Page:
No, I make a perfectly reasonable argument. The radiosondes are individually calibrated to 0.1C and the hot spot should be at least 1.0C at the very least. The only conceivable way for the radiosondes to not have detected the hotspot is if they all occurred some sort of equipment malfunction for 20 successive years. And the chances of that happening are so slim, it's barely even worth thinking about.


Again, even the CCSP accept the issue is likely due to data biases. If you have an issue with that, perhaps write something about how reliable radiosondes are and get it published. I'm sure they'd find your argument persuasive, lol.


I guess we may as well just throw thermometers away now since they apparently aren't reliable anymore and start measuring temperatures by windshear.


:rolleyes:



Hence, we have better datasets that attempt to correct for biases.

Quoting from a report saying that data is questionable doesn't qualify as proof. Anyone can string a sequence of words together. What evidence do they have specifically that these thousands of thermometer observations and numerous sets of satellite data are unreliable and shouldn't be trusted?



International Journal of Climatology
Volume 15 Issue 5, Pages 473 - 496

Article
Towards a consistent global climatological rawinsonde data-base
D. E. Parker, D. I. Cox
Hadley Centre, Meteorological Office, Bracknell, RG12 2SY, UK
KEYWORDS
rawinsonde data • observing practices • climatic variations
ABSTRACT
An archive of monthly temperatures, dew points, geopotentials, and winds at standard tropospheric and stratospheric levels from about 800 rawinsonde stations has been developed from routinely transmitted monthly data, and supplemented with published or national archive data. Many stations' data commence in the 1950s and the archive is continually updated. The raw data, however, contain both random and systematic errors. Quality control of random errors includes hydrostatic, wind-shear, and climatological checks, and comparisons with neighbouring stations and operational model analyses. Systematic errors in the wind speeds have resulted from the inadequately documented use of knots by some nations and metres per second by others in monthly messages. These errors are being amended by using geopotential height gradients, by comparing wind speeds reported from opposite sides of national borders, by averaging independently coded and transmitted daily data, and by the acquisition of original data from national archives. Other systematic errors result from changes of rawinsonde instrumentation, evolving operationally applied radiation and lag corrections, and changes of ascent times. Accordingly, the archive includes station histories where available, but these are far from complete. If the data are to be used in trustworthy analyses of interannual and longer term climatic variations, adjustments will need to be applied, using fully documented station histories and a knowledge of the effects of instrumental and other changes. Techniques for estimation of systematic adjustments include comparisons between neighbouring stations, comparisons with operational model analyses, the use of extended international radiosonde comparisons, and models of the thermodynamics of radiosonde instruments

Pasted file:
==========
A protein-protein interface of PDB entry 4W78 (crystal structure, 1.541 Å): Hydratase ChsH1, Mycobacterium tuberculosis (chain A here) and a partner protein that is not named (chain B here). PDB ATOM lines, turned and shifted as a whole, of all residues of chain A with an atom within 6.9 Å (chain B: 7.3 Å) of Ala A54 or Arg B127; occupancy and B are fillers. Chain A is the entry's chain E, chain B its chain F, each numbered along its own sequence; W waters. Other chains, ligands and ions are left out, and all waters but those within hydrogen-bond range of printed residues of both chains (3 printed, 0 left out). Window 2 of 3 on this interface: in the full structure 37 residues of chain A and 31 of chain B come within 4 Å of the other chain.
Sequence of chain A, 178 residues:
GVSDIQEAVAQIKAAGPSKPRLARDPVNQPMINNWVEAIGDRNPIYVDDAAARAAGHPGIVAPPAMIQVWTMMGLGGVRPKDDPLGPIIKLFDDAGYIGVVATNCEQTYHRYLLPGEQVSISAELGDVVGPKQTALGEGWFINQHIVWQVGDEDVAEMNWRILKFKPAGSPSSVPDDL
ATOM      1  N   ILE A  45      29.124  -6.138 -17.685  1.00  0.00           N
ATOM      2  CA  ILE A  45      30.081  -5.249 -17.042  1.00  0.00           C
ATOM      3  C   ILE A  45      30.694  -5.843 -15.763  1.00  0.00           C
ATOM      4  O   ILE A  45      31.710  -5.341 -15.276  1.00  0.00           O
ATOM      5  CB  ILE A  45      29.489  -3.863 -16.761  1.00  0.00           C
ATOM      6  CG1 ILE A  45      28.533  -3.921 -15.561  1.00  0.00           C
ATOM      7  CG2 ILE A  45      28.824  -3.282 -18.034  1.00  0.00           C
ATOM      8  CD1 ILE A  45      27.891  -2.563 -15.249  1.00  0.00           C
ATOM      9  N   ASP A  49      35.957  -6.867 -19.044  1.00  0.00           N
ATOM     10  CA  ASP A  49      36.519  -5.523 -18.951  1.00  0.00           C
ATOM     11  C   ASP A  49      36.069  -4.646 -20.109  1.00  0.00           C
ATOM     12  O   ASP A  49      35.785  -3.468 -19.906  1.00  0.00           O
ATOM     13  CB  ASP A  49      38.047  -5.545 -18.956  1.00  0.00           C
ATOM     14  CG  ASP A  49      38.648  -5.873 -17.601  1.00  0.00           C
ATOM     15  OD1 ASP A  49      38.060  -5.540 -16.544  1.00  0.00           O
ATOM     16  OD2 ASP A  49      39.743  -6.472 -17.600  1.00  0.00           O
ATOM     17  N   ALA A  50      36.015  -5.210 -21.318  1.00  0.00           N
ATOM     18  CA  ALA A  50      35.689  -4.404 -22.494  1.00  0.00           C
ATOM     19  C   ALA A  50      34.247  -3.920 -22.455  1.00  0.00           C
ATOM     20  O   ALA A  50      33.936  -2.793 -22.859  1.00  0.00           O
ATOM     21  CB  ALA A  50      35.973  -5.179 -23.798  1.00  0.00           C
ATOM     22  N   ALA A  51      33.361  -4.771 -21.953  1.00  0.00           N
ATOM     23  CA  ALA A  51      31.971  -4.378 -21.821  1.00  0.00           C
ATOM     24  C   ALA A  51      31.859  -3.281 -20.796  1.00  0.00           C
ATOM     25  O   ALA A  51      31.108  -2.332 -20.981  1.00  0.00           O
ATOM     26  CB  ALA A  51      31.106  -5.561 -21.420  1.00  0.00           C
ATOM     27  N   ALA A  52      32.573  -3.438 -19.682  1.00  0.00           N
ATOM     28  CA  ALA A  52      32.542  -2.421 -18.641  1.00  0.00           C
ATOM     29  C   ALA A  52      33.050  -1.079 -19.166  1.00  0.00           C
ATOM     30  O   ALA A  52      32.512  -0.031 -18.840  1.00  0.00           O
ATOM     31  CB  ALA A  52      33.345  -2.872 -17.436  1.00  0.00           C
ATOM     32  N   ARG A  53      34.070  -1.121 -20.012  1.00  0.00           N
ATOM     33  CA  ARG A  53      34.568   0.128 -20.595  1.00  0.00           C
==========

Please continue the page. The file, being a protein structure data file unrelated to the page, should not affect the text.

Causes of differing temperature trends in radiosonde upper air data sets; Free M, Seidel DJ, JGR-A, 110 (D7): art. no. D07101 APR 6 2005